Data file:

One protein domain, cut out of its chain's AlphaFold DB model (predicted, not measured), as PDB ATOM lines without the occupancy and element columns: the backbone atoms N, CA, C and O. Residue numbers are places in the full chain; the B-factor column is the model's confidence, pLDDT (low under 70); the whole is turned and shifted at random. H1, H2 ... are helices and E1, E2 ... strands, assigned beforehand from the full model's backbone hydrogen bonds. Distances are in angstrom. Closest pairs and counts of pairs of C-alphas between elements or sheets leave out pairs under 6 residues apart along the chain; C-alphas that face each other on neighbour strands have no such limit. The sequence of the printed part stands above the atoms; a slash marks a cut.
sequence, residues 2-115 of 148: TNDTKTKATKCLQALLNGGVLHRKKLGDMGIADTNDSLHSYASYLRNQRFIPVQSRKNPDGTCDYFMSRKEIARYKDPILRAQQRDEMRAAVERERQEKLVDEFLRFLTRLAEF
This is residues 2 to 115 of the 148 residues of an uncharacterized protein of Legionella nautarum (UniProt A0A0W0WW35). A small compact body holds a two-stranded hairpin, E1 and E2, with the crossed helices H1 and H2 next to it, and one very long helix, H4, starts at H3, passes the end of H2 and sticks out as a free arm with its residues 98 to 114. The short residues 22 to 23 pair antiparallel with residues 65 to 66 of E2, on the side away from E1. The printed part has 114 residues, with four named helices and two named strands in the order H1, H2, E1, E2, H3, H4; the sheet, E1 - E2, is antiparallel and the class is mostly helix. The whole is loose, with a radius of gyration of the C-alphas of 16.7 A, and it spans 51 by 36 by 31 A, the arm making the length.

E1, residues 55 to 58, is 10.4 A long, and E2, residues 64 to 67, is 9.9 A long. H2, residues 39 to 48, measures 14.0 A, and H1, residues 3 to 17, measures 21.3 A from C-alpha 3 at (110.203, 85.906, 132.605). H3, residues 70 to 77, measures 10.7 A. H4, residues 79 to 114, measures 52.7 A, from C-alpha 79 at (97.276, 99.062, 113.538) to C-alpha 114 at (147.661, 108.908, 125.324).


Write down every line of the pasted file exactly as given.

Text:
One protein domain, cut out of its chain's AlphaFold DB model (predicted, not measured), as PDB ATOM lines without the occupancy and element columns: the backbone atoms N, CA, C and O. Residue numbers are places in the full chain; the B-factor column is the model's confidence, pLDDT (low under 70); the whole is turned and shifted at random. H1, H2 ... are helices and E1, E2 ... strands, assigned beforehand from the full model's backbone hydrogen bonds. Distances are in angstrom. Closest pairs and counts of pairs of C-alphas between elements or sheets leave out pairs under 6 residues apart along the chain; C-alphas that face each other on neighbour strands have no such limit. The sequence of the printed part stands above the atoms; a slash marks a cut.
sequence, residues 2-115 of 148: TNDTKTKATKCLQALLNGGVLHRKKLGDMGIADTNDSLHSYASYLRNQRFIPVQSRKNPDGTCDYFMSRKEIARYKDPILRAQQRDEMRAAVERERQEKLVDEFLRFLTRLAEF
This is residues 2 to 115 of the 148 residues of an uncharacterized protein of Legionella nautarum (UniProt A0A0W0WW35). A small compact body holds a two-stranded hairpin, E1 and E2, with the crossed helices H1 and H2 next to it, and one very long helix, H4, starts at H3, passes the end of H2 and sticks out as a free arm with its residues 98 to 114. The short residues 22 to 23 pair antiparallel with residues 65 to 66 of E2, on the side away from E1. The printed part has 114 residues, with four named helices and two named strands in the order H1, H2, E1, E2, H3, H4; the sheet, E1 - E2, is antiparallel and the class is mostly helix. The whole is loose, with a radius of gyration of the C-alphas of 16.7 A, and it spans 51 by 36 by 31 A, the arm making the length.

E1, residues 55 to 58, is 10.4 A long, and E2, residues 64 to 67, is 9.9 A long. H2, residues 39 to 48, measures 14.0 A, and H1, residues 3 to 17, measures 21.3 A from C-alpha 3 at (110.203, 85.906, 132.605). H3, residues 70 to 77, measures 10.7 A. H4, residues 79 to 114, measures 52.7 A, from C-alpha 79 at (97.276, 99.062, 113.538) to C-alpha 114 at (147.661, 108.908, 125.324).